Faustine (1928) by Harry Clarke.
• This week’s Harry Clarke fix: 50 Watts reposts the Faust illustrations while Golden Age Comic Book Stories has the illustrated Swinburne.
• What Goes Steam in the Night is an evening with contributors to The Steampunk Bible hosted in London by The Last Tuesday Society on September 6th:
Co-author S. J. Chambers invites you to the official U.K. celebration of her book The Steampunk Bible (Abrams Image). Part lecture, part signing, and part entertainment, S. J. will be accompanied by contributors Jema Hewitt (author of Steampunk Emporium ) and Sydney Padua (Lovelace & Babbage) for a discussion of the movement, a special performance by Victorian monster hunter, Major Jack Union, and inevitable hi-jinks and shenanigans to later be announced.
• RIP Conrad Schnitzler, an incredibly prolific electronic musician, and founder member of Tangerine Dream and Kluster/Cluster.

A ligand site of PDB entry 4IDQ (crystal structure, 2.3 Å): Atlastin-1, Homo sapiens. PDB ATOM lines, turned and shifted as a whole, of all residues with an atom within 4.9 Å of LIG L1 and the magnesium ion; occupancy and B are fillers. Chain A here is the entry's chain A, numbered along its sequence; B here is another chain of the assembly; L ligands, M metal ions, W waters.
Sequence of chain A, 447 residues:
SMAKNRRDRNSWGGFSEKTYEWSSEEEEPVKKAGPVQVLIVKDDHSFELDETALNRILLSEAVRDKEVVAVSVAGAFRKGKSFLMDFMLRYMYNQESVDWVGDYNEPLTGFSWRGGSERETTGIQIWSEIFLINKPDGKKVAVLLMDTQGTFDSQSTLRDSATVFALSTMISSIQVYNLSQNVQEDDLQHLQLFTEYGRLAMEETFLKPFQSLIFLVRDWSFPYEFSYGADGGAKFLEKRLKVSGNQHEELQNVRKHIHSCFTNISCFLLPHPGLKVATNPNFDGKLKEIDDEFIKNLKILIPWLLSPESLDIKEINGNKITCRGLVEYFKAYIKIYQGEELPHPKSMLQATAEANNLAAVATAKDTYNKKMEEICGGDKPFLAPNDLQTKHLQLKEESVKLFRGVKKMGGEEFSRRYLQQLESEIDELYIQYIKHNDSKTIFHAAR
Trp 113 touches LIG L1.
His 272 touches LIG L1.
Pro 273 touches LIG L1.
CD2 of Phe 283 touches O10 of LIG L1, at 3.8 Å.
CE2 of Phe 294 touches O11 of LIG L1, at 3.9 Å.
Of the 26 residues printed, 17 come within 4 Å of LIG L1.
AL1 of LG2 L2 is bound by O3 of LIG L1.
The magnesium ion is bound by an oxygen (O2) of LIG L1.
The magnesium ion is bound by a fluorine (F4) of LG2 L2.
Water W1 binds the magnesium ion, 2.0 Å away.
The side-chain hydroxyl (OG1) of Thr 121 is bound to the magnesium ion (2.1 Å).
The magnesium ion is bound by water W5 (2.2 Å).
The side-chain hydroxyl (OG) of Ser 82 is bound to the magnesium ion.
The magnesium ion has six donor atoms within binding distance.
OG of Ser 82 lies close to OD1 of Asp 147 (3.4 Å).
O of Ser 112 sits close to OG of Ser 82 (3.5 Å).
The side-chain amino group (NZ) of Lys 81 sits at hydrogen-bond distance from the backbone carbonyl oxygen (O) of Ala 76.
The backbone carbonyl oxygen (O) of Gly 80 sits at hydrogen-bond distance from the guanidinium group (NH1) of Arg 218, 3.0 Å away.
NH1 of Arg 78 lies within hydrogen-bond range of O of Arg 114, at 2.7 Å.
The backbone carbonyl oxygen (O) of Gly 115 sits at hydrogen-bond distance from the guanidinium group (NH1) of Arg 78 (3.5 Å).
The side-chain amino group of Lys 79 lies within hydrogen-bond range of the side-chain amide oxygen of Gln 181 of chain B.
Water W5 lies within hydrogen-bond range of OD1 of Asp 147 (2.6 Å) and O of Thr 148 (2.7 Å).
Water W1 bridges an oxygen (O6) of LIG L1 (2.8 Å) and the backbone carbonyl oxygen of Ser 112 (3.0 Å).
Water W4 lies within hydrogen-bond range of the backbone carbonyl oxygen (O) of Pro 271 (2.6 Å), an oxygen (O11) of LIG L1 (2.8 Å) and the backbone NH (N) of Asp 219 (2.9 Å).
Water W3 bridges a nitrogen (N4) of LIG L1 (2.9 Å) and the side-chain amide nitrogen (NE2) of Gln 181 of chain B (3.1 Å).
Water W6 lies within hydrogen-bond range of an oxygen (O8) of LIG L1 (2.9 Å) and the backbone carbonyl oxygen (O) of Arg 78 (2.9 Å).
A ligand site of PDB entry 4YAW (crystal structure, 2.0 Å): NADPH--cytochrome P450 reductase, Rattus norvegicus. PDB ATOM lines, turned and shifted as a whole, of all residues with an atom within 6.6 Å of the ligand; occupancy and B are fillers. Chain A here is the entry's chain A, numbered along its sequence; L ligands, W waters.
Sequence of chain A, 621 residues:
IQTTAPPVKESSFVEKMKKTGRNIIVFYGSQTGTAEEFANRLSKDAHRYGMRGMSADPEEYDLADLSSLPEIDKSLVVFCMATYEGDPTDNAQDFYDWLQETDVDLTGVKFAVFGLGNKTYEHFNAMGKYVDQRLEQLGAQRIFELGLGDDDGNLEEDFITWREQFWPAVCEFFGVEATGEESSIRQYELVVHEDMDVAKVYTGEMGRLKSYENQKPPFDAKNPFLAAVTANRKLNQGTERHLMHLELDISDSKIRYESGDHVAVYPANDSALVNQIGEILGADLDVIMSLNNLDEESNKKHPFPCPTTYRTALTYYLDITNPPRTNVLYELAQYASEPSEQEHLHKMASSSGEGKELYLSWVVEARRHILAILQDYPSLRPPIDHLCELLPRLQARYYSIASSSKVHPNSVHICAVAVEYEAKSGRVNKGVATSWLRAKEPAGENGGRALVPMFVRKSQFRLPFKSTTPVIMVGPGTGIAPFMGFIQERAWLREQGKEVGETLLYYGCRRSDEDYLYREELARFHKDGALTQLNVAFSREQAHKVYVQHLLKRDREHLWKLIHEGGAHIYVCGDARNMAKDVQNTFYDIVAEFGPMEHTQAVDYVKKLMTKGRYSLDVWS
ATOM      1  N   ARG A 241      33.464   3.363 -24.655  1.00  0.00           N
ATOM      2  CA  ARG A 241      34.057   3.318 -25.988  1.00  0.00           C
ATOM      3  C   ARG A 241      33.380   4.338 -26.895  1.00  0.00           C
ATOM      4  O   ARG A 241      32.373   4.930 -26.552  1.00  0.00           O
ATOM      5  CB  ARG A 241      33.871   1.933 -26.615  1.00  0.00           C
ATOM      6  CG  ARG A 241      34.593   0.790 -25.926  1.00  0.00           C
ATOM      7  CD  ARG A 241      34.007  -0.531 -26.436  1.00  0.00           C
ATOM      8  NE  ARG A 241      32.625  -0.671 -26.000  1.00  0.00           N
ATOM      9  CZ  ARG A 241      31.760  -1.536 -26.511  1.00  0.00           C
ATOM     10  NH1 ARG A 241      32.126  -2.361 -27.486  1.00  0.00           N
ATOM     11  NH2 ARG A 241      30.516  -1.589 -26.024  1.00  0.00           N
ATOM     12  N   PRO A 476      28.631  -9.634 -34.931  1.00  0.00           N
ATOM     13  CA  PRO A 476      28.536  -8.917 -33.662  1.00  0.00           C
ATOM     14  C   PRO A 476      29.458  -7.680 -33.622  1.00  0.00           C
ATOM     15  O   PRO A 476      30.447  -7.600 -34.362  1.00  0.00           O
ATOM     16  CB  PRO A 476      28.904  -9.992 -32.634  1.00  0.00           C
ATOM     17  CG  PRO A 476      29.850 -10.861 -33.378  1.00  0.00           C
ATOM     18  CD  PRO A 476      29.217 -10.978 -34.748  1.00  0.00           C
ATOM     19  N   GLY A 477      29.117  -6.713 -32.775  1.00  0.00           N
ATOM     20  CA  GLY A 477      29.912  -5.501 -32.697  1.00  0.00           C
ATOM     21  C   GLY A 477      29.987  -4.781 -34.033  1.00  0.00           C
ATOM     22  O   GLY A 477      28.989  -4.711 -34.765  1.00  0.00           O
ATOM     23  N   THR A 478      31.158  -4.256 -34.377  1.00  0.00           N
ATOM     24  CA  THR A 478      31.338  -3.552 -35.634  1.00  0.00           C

• Golden Pavilion Records reissues fully-licensed late 60’s and 70’s psychedelic, progressive, acid-folk & art-rock music.
• Dressing the Air is “an exclusive consulting and online resource for the creative industries”.
• Luke Haines explains how to cook rabbit stew whilst listening to Hawkwind.
• Wood pyrography by Ernst Haeckel from his home, the Villa Medusa.
Satia Te Sanguine (1928) by Harry Clarke.
The truth is, the best novels will always defy category. Is Great Expectations a mystery or The Brothers Karamazov a whodunnit or The Scarlet Letter science fiction? Does Kafka’s Metamorphosis belong to the genre of fantasy? In reality men don’t turn into giant insects. And it’s funny. Does that mean it’s a comic novel? […] At a time when reading is in trouble, those readers left should define themselves less rigidly.
• Pace the redoubtable Jacobson, Alan Jacobs believes We Can’t Teach Students to Love Reading.
• How Ken Kesey’s LSD-fuelled bus trip created the psychedelic 60s.
• Salvador Dalí creates something for Playboy magazine in 1973.
• JG Ballard: Relics of a red-hot mind.
• Electric Garden (1978) by Conrad Schnitzler | Auf Dem Schwarzen Kanal (1980) by Conrad Schnitzler.